What Is Bill Gates’ Net Worth in 2019? You Won’t Believe What He Does With His Billions

You’d have to live under a rock to not realize that Bill Gates is one of the richest people in the world. He joins a bevy of other billionaires who literally have more money than they know what to do with — to put it in perspective, a person reaches 1 million seconds old on their eleventh day of life, but they won’t reach 1 billion seconds until they’re 31 years old. That fact really drives home the difference between millionaires and billionaires.

Like so many other billionaires, Bill Gates built his fortune in the tech industry and continues to grow his net worth even to this day. But where does Gates rank amongst the other richest people in the world and more importantly, what is he spending his fortune on? The answer may surprise you.

Bill Gates
Bill Gates | Chesnot/Getty Images

Bill Gates is living proof that nerds rule the world

A few decades ago, few people would have wanted to be classified as a nerdy, book-smart student. But Bill Gates remains one of the pioneers of technology who helped change that long-held perception and proved that being smart is cool — and lucrative.

Bill Gates grew up in Seattle with his parents and two sisters. His father William H. Gates II was an attorney and his late mother Mary Gates was a teacher. Both of his parents encouraged young Bill’s love of computers and technology from an early age. Bill Gates dropped out of college to start his company, Microsoft, with childhood friend Paul Allen.

Bill Gates
Bill Gates | Deborah Feingold/Getty Images

Microsoft changed everything

When Allen and Gates were creating a vision for Microsoft, they dreamed of “a computer on every desktop and in every home.” That may sound like a normal enough concept now — but at the time, it was an outlandish idea that plenty of people thought was impossible.

Bill Gates co-founded Microsoft in 1975 and launched Windows 1.0 a decade later, in 1985. The company would go on to become the world’s largest personal computer software company and is valued at $125.8 billion today.

By 2008, Gates chose to leave his day job at the company he started and in 2014 he officially stepped down as chairman and into the role of a technology advisor.

Thanks to Microsoft and other investments, Bill Gates has a net worth of $106 billion. He is the second richest person in the world with only Amazon founder Jeff Bezos counting himself wealthier.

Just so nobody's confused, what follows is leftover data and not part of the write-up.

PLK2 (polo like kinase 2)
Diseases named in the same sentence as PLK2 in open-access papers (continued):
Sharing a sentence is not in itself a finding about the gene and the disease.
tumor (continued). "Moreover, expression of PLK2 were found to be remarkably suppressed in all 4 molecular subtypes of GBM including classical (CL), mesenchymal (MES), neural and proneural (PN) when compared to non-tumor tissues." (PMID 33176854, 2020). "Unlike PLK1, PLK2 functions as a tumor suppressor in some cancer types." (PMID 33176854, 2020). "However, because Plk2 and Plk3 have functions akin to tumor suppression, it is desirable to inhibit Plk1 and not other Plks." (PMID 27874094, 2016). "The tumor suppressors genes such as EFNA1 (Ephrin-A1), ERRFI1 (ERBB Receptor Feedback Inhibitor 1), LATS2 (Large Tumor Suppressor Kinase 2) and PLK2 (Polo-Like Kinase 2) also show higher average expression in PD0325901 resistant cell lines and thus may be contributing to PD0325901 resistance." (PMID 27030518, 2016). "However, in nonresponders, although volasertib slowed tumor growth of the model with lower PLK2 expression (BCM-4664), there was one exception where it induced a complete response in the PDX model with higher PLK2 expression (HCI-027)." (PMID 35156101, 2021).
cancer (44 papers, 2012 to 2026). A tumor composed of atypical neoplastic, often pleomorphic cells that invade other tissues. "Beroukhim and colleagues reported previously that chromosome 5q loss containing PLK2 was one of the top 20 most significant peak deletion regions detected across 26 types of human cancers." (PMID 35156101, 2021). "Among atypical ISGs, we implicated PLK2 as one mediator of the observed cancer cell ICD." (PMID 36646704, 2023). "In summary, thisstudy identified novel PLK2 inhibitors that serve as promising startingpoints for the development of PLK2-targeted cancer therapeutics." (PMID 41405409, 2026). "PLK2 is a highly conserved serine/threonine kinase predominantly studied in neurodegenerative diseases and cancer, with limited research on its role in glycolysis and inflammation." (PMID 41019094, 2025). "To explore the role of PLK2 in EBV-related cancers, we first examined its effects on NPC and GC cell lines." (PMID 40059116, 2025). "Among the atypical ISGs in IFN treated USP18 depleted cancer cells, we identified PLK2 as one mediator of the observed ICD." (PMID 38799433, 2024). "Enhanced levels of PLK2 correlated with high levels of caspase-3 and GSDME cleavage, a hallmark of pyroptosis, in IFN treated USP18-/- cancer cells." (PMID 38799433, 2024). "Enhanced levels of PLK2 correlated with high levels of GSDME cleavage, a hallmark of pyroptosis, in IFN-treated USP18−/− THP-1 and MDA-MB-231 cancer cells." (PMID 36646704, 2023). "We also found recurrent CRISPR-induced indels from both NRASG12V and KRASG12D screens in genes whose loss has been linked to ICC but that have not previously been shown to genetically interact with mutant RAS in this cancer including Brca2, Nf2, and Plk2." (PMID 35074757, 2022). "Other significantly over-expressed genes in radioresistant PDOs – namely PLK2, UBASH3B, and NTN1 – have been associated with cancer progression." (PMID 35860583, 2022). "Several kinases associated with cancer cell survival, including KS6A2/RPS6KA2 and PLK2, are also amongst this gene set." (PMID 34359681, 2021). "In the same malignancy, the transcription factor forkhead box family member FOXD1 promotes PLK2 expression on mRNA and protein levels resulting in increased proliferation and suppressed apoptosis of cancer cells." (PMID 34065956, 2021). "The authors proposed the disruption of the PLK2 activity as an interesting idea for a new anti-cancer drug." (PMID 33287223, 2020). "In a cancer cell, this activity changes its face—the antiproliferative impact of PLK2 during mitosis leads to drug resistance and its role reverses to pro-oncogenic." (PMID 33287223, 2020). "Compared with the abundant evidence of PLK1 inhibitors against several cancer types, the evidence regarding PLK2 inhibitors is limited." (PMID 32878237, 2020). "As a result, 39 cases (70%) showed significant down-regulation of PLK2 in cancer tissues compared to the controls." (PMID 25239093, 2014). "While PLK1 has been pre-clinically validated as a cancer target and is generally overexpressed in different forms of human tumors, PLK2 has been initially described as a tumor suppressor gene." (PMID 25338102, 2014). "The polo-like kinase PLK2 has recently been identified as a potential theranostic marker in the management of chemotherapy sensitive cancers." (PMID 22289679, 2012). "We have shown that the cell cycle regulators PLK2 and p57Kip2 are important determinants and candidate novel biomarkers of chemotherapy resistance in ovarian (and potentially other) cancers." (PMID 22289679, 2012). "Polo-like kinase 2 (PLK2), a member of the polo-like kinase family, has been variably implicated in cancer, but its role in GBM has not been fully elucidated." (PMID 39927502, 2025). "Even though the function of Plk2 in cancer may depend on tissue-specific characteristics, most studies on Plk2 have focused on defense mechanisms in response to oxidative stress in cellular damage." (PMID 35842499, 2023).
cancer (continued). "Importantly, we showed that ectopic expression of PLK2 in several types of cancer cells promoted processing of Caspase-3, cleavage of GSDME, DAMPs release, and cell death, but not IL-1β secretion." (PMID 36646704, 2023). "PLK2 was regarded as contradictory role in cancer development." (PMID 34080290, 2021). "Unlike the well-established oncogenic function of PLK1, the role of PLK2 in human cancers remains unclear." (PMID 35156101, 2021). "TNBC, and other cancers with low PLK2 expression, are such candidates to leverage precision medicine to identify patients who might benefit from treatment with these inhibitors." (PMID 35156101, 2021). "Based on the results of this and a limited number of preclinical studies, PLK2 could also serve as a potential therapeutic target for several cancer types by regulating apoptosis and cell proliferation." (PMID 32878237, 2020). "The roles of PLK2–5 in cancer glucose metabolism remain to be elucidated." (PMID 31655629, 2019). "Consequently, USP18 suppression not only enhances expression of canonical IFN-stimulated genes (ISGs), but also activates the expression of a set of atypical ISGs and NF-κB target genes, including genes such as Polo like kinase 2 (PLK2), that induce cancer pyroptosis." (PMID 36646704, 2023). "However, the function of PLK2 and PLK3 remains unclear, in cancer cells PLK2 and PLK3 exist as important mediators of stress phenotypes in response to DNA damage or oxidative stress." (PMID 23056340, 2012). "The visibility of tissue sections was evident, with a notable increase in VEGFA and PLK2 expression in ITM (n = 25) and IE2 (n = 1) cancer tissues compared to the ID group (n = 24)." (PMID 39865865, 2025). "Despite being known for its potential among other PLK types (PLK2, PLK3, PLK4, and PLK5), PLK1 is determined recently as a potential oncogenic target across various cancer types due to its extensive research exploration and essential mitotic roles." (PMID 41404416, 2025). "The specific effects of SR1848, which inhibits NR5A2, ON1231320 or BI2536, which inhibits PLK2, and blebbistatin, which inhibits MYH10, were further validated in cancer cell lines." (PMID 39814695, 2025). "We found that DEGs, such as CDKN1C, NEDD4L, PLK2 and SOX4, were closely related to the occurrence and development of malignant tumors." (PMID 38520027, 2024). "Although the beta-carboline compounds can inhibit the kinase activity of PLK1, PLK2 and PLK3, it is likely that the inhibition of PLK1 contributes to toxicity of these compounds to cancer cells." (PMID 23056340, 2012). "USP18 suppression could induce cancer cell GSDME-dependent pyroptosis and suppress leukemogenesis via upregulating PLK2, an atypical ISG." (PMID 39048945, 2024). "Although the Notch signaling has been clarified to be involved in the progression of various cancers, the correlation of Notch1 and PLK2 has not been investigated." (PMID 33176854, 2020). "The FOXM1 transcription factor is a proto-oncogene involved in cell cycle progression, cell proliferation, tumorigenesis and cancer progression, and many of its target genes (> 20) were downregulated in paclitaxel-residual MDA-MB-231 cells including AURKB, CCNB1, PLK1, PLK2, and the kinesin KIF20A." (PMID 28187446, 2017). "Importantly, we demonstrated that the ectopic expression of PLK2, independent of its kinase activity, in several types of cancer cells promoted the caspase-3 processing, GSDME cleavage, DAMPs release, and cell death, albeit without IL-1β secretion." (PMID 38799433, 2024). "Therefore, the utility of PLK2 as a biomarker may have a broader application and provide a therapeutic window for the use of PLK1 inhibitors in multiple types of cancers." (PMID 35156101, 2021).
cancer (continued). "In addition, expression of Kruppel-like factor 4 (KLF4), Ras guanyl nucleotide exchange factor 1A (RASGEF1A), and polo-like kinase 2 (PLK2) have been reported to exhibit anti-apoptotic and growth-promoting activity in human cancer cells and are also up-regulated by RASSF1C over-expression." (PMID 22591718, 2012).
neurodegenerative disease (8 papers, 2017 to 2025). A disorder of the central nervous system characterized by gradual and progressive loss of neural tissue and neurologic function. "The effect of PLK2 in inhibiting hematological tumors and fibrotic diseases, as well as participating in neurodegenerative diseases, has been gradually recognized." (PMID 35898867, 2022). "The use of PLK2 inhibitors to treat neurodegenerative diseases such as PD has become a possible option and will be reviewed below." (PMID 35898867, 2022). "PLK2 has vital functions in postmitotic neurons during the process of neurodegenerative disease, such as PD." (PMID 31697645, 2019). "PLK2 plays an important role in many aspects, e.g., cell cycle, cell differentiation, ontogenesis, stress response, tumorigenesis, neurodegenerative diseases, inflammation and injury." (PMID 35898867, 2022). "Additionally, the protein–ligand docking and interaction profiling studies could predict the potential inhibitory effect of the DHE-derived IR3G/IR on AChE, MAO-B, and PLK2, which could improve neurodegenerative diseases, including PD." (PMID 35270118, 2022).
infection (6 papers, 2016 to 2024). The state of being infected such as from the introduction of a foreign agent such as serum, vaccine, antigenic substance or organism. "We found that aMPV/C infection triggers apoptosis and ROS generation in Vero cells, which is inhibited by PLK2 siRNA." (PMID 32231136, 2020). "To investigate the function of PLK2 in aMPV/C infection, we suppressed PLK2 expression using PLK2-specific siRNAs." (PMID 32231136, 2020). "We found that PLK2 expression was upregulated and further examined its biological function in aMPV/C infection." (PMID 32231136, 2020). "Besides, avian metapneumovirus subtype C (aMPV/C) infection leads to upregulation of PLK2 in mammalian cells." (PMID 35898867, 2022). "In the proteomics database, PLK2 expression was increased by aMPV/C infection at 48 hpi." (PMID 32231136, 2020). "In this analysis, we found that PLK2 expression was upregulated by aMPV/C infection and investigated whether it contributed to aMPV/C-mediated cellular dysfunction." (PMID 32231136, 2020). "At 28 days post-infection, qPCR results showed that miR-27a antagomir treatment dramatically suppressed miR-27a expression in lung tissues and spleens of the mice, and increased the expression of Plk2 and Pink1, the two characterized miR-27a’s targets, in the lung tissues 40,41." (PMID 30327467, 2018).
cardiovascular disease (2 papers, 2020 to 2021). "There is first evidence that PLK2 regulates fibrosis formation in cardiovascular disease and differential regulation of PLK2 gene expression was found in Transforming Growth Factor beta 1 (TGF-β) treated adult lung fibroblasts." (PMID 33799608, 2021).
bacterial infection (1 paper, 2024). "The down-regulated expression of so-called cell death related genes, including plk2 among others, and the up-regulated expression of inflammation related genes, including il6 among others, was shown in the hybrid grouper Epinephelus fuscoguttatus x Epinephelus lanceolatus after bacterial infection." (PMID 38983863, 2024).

He gives away billions to charity

It’s true that Bill Gates has a lavish home (Xanadu 2.0 in Medina, Washington) and can literally afford to buy anything he wants. But he doesn’t hoard all his billions for himself and actually, he doesn’t even spoil his children. Instead, Gates gives away billions to charity every year.

Bill Gates and his wife Melinda founded The Gates Foundation in 2000 and continue to contribute generously to charitable causes. But even though they gave away $35 billion worth of their fortune last year, they still managed to increase their net worth by $16 billion thanks to an aggressive stock market strategy. They currently have over 60% of their wealth invested, which is leading to huge returns.

Bill Gates refuses to spoil his kids

Bill and Melinda Gates have two daughters and one son. Famously, they didn’t allow the kids to have cell phones until the age of 14 even though their father built one of the largest technology companies in the world. But the Gates family is just trying to teach their children to have good characters and not become spoiled.

With that in mind, it makes sense that the Gates children will only inherit $10 million each. That might sound like a lot of money – but in actuality, it’s only a tiny portion of the Gates’ multi-billion-dollar fortune. The reason for the limited inheritance is simple: Gates doesn’t want them to be lazy.

“We want to strike a balance where they have the freedom to do anything but not a lot of money showered on them so they could go out and do nothing,” Gates explained during a TED talk.

The rest of the Gates family fortune will be given to charitable causes.